Click here for a copy of Fish – Chapter 4

A REMINDER OF THE ROLE IS STATED BELOW:

Your role is to find connections between the text in the following three ways –

Text to text: Text to text connections are when we compare the text we are reading to other similar texts. These texts could be books, movies or a TV show.

Text to self: Text to self connections are when we connect the text to our own experiences.

Text to world: Text to world connections are when what we are reading links to what is happening in the world.

Use the Pages document below to complete the activity. Feel free to add more rows if you need them :)

Making Connections

Census @ School Data

Today we will be looking at data and then graphing it on Numbers. We will be learning about what graphs are appropriate to use for different data sets.

1. Your task is to visit the following website  Census @ School

2. Look at Table 1: Eye colour. Enter this data onto Numbers and use it to create a graph you think is appropriate. Explain why you chose that particular graph and why you think it best displays this data.

3. Look at Table 11: Method of travel to school by state. Enter the data for Victoria onto Numbers and use it to create a graph you think is appropriate. Explain why you chose that particular graph and why you think it best displays this data.

4. Pick any other set of data from another table on this website. Enter it onto Numbers, graph it and explain why you chose that particular graph and why you think it best displays this data.

Website to help you figure out which graph to use: http://www.bbc.co.uk/bitesize/ks3/maths/handling_data/representing_data/revision/8/

Comparing Graphs

Below I have created a number of graphs using the same data. The data used was how many points a football team scored in the first 6 weeks of the season.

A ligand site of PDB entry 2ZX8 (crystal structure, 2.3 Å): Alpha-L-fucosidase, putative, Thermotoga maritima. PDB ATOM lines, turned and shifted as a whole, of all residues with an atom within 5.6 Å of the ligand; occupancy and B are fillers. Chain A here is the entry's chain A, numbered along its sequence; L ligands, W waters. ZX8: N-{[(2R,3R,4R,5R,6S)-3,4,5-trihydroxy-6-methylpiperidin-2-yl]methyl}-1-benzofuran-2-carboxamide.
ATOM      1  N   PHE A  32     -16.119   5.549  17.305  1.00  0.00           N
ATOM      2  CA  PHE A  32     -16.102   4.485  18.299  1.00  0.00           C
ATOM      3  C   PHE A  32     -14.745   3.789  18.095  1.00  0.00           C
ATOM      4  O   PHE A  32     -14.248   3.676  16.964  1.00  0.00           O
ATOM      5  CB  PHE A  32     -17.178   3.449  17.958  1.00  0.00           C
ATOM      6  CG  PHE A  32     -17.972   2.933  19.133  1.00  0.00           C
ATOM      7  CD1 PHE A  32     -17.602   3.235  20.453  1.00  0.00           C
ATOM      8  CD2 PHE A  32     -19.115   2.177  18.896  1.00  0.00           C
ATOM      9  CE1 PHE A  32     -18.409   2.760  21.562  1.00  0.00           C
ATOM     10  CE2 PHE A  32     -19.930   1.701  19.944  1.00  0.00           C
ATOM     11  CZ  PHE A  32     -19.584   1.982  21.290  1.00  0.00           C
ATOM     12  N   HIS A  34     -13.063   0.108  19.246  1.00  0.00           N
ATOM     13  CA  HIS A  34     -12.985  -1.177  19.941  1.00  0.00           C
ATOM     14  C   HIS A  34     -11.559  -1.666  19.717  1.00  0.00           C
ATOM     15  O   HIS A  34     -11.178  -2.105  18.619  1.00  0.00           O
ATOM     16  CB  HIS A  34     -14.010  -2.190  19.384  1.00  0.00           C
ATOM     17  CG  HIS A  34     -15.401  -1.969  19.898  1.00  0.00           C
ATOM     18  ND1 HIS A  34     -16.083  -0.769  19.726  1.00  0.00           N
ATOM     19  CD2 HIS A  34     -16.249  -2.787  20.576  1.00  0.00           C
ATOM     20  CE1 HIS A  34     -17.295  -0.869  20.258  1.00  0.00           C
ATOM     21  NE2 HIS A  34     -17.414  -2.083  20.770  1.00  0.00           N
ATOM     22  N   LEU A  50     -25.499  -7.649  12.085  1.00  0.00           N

When we collect data we need to make careful choices about to represent it and which graphs are appropriate to use.

Your task is to look at the graphs below and give reasons why particular graphs might or might not be helpful to answer a question about this data set. Good luck :)

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Screen Shot 2015-10-12 at 2.39.29 pm

Global Read Aloud – Week 2

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In class this week, we will continue to read Fish by L.S. Matthews.
To stay tuned in with our Literature Circles roles, each week, you will complete a role based on the chapters we have read during class. This week, we are focusing on Literary Luminary.
On the server,  you will find chapter 2. Read chapter 2 on your iPad and complete the Literary Luminary role.  A reminder of the role is stated below:

Your role is to locate a few special sections of the

text that you think your group would like to hear

read aloud.

The idea is to help people

remember some of the sections of the text that

might be interesting, powerful, funny, puzzling or

important.

1. Choose a passage from chapter 2, to share.

2. Justify why you chose that passage.

Possible reasons for choosing a passage to share:

  • well written
  • confusing
  • interesting
  • surprising
  • important to the text

Don’t forget to give examples from the text!

Once you have completed the above activity in your Reading book, share your work with another member of your reading group.